Celebrating 20 Years of the Salmon River Restoration Council
By MALCOLM TERENCE, TRT Contributing Writer
If the Salmon River had a mayor, which it does not, it would surely be Petey Brucker. Last week, 250 people, a number probably larger than the local population, gathered in Forks of Salmon on the occasion of the 20th anniversary of the Salmon River Restoration Council, to honor Brucker and the other founders of SRRC.
The celebration, huge by river standards, was held at Brazile Field, a parcel of open land that has just been purchased by a community land trust to promote local business and housing development.
Two huge white tents dominated one end of the field that was used for many years as an informal golf course by locals. Next to the tent there was a long fire pit and around it Josh Saxon of Orleans, executive director of SRRC and himself Karuk, cooked fat strips of salmon traditional style.
The crowd was larger than even the most optimistic organizers expected but Saxon’s helpers in the cook crew filleted and skewered 17 fresh Chinook caught both at the mouth of the Klamath and at Ishi Pishi Falls in Somes Bar.
On top of that, food tables were filled with platters of fresh produce contributed by Orleans-based organic farms.
Across the field, former river residents crossed paths with old friends and were introduced to people they once knew as children, now grown with children of their own.
Ron Reed, cultural biologist with the Karuk Tribe, was one of the speakers. He praised the group for its history of incorporating many of the ideals of traditional land management.
He said that before Brucker and the late Jim Villeponteaux, another SRRC founder, started showing up at agency meetings, Reed always felt isolated by his ideas, “like an Indian in a White man’s world.”
As he often does, Reed described his tribe as fix-the-world people with the annual renewal ceremonies. But here were Brucker and Villeponteaux talking up fuels reduction, prescribed burning and forest management for fish health.
Through SRRC, both of them began launching projects that “interpreted tribal management philosophy into management action on the ground.”
He also had high praise for long-time forest activist Felice Pace and for fish biologist Pat Higgins, both campaigners who are never afraid to stand up for what they believe in.
He concluded that the Salmon River people were like the tribe because they look out for other people and make sure people don’t do without. “Remember, we are all fix-the-world people.”
Other locals and agency people from Yreka and beyond stood up to sing the praises of Brucker, Villeponteaux and all the people who make SRRC tick.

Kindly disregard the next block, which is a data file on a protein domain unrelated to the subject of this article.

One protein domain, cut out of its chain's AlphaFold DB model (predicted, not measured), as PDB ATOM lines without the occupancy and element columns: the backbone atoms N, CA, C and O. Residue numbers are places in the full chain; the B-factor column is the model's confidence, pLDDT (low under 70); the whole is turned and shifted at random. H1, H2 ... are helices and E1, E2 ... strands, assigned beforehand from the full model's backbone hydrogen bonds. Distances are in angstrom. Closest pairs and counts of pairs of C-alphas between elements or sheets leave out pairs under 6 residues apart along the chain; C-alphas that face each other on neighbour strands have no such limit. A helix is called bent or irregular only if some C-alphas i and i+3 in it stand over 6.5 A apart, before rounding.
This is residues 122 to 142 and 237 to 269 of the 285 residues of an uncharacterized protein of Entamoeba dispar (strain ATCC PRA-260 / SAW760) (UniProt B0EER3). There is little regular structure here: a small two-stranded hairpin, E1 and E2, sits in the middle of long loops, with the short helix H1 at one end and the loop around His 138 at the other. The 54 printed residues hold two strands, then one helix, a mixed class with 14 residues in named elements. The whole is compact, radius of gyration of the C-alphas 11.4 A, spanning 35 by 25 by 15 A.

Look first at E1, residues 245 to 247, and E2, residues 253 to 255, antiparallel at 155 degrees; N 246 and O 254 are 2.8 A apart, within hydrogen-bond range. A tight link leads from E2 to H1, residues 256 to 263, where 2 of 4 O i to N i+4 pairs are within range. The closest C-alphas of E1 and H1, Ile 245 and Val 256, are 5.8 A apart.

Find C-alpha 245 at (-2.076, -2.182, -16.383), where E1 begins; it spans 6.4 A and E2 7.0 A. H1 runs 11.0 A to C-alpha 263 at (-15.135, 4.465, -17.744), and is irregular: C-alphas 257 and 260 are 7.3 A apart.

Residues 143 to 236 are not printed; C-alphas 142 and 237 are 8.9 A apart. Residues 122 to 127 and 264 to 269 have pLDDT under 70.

Before SRRC, Brucker had worked as part of Ent Forestry, then a large reforestation coop on the river, and taken a role in environmental activism. He especially cut his teeth on the community protests to US Forest Service use of herbicides in many of its clear cuts. That campaign ended up with a ban of use of the toxic chemicals by the Forest Service all across California.
That victory did not go well with the agency, and a year later they began a literal scorched earth campaign to force off all the residents in the river communities who lived on mining claims, about half of the Salmon River population.
The results were devastating for the Salmon River communities, where 98.7% of the land is in public ownership and many people depended on mining and on the cabins on claims to get by.
The miners turned to Brucker for assistance, an unlikely alliance because so many of the miners were usually dead set against local environmentalists. It was the beginning of Brucker’s signature style, uniting people who had been traditional antagonists.
Jennifer Silvera, a US Fish and Wildlife biologist, praised both Brucker and Villeponteaux and said that Brucker “stayed with collaboration after I got fried from trying. He worked with people who said really bad things about people like him (meaning hippie environmentalists).
One of the first campaigns, in 1992, was to educate locals to reduce poaching of salmon, targeted both at school children and adults. Within three years the group had incorporated as a non-profit, following the model of the Mattole Restoration Council in southern Humboldt.
Since its start, SRRC has sponsored more than 1200 restoration related workshops, work days and field trips. The group has a permanent staff of 13, headquartered in Sawyers Bar, and has logged 79,700 hours.
The energy has gone into programs for fisheries, noxious weeds (as an alternative to herbicide use), fuels reduction, water quality monitoring, riparian assessment, road stewardship and an on-going cleanup program.
Toz Soto, an SRRC board member and lead fish biologist for the Karuk Tribe, said that Brucker and Villeponteaux had both been important mentors for him. He gave the example of time when agencies had lost funding for the annual in-the-water surveys of steelhead and spring Chinook runs.
SRRC lined up volunteers and filled the gap. The group has worked since its beginning running a fish trap for the Karuk Tribe near the mouth of the Klamath. Soto said their work has been efficient, they are resident on the river and it’s the sort of project where a decade of continuity is essential to develop the data sets that fish scientists like him will need.
Besides all the other programs, SRRC publishes a monthly calendar on the internet of important events in the Klamath Basin and beyond. People can submit an event or subscribe at: http://srrc.org/news-info/calendar/index.php
In addition, for a fee, SRRC can produce GIS maps including use of highly accurate GPS sensors and can produce complete biological assessments or archeology reports.